On July 21, 2009, Adam Garson made a presentation on the basics of copyright law to the Lehigh Valley Writers Symposium.¬† In attendance were writers, publishers, photographers and online entrepreneurs.¬† The group asked many questions in a lively post-presentation discussion.¬† If your group would like Adam or other lawyers at Lipton, Weinberger & Husick to present topics on intellectual property law, let us know.¬† We’d be pleased to help.
Archive for August, 2009
David Kappos was sworn in as the new Administrator of the PTO this month. As Administrator, he will be the chief executive officer of the agency and in charge of the PTO’s several thousand employees, including patent and trademark examiners.¬† Mr. Kappos has spent his career as in-house patent counsel to IBM, the single largest generator of patent applications and patents in the United States.
The PTO faces several difficult issues, including a sharp drop in the number of patent applications and the resulting drop in revenue to the agency, coupled with a backlog of over 770,000 applications. awaiting review.
— Robert J. Yarbrough, Esq.
The Copyright Act is continually subject to pressures created by technological and economic forces.¬† Here’s yet another example.
Composers and producers are urging Congress to change copyright law so that music airing in a audio-visual downloads are considered public performances and, therefore, deserving of royalty compensation.¬† Federal law, of course, grants owners of copyrights the exclusive right to perform their works in public; however, a New York federal court held in 1977 that music downloads are not to be construed as performances but merely mechanical reproductions.¬† The decision is of great concern to various song writing and publishing groups, including the Association of Independent Music Publishers (AIMP) and Broadcast Music, Inc. (BMI), who have recently written Congress urging it to change copyright law to enable their members to collect royalties from digital downloads.
The groups wrote that “songwriters and composers now receive public performing right royalties for their musical works when they are transmitted as part of audio visual broadcast and cable programming. However, as delivery of such content shifts to online platforms, and often in the form of transmissions via digital downloads, these music creators are concerned that they will not receive compensation for the performances of their works as they would from broadcast, satellite and cable distribution. The mere choice by a consumer to view his or her favorite movie or television show in a non-linear, time- or space-shifted fashion, whether “streamed” online or from a downloaded digital file accessed while commuting or viewing in a coffee shop, should not determine whether a songwriter or composer of the music accompanying such programming receives public performing right royalties.”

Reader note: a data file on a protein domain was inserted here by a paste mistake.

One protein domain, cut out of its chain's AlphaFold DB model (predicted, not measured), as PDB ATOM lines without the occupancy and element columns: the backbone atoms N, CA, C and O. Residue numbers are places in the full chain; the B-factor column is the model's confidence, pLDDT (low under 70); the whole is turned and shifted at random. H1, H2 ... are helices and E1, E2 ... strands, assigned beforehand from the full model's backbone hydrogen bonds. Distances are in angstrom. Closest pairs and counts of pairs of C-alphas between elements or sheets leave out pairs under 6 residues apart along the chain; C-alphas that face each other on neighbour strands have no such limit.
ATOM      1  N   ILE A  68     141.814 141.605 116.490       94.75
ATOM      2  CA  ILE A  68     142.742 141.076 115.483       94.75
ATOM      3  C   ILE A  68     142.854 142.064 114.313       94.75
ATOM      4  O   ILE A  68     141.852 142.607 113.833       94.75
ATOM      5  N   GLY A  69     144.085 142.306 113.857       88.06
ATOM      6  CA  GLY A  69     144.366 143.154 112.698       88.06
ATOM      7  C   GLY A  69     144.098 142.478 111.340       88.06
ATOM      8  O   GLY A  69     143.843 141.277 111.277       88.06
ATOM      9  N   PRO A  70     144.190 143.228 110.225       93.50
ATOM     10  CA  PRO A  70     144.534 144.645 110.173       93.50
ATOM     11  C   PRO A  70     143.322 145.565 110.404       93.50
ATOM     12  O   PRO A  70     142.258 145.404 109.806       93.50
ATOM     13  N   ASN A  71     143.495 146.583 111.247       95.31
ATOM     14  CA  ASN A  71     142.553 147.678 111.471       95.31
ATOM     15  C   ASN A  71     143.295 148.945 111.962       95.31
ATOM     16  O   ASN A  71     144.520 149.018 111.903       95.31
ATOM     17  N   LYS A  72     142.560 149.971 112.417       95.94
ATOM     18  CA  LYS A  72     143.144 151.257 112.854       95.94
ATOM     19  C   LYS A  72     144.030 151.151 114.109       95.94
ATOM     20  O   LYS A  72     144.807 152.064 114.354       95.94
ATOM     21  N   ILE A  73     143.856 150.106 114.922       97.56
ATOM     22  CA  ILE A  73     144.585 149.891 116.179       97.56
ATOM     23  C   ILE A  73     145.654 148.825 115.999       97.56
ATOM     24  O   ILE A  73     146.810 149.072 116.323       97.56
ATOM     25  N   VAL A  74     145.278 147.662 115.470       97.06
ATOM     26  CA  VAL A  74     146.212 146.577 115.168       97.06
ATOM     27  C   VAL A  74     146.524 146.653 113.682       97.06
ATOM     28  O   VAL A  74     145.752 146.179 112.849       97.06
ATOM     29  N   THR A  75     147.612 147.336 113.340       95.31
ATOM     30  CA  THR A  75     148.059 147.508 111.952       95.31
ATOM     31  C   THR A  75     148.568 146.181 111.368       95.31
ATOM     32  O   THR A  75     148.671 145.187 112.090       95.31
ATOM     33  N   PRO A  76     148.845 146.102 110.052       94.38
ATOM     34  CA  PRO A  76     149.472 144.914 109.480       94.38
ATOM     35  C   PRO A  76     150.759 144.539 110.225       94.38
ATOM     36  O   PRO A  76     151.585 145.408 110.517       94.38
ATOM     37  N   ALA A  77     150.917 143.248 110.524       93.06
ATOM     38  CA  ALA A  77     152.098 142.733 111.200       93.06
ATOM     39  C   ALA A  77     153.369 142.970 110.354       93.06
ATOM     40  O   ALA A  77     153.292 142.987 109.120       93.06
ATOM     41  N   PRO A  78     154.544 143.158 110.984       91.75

One might question whether private listening in a car or in a coffee shop is a “performance” in the traditional sense of the word.¬† Nevertheless, the stakes are high and maybe worth, according to Reuters, as much as $100 million dollars per year.
The Digital Media Association (DMA) has taken a contrary position, arguing that public performance rights arise only where there is an actual, audible, and public performance.¬† The DMA observed that digital downloads simply substitute for traditional physical products such as DVD’s or CD’s and that producers of downloads are already obligated to pay synchronization and distribution royalties to songwriters and music publishers.¬† Broadening songwriters’ and composers’ rights to instances where no performance occurs is, according the DMA, double-dipping.
The House Judiciary Committee is considering a hearing on the issue.
— Adam G. Garson, Esq.
For several years, the U.S. has considered methods of doing business and computer software as proper subjects for patents, while the rest of the world generally does not.
In October 2008, the Federal Circuit Court of Appeals considered the issue of what processes can be patented in the case of In Re Bilski. ¬†The Federal Circuit substantially limited the patentability of software and business method inventions. The Court determined that a ‘process’ is only subject to patent protection if …. (1) it is tied to a particular machine or apparatus, or (2) it transforms a particular article into a different state or thing.”
According to the Federal Circuit, any process that can occur entirely in a human mind is not tied to a machine and hence is not patentable. ¬†A ‘transformation’ must be a physical transformation. A change in a legal obligation or relationship is not a physical transformation.
Does implementing a process in a general purpose computer tie the process to a ‘particular machine’ and make the process something that can be patented? It does not, according to subsequent decisions.
Don’t count software and business method patents out yet. ¬†In June of 2009, the Supreme Court of the United States agreed to hear Bilski’s appeal from the Federal Circuit decision.
— Robert J. Yarbrough, Esq.
In our June 2009 newsletter, we wrote about the challenges posed by Virtual Worlds such as Second Life to trademark owners.¬† The commercialization of virtual worlds by real life companies and the apparently rampant unauthorized use of trademarks by virtual world residents has created new “territory” for trademark owners to police their marks.
Linden Research, Inc., the owner of Second Life, now provides an avenue to report trademark infringement occurring in Second Life.¬† Owners can report infringements directly to Linden’s legal department so long as they provide proof that they are the owners of the trademark in question.¬† Likewise, upon submission of a legally sufficient DMCA takedown notice, Linden will remove material infringing an owner’s copyright.
— Adam G. Garson, Esq.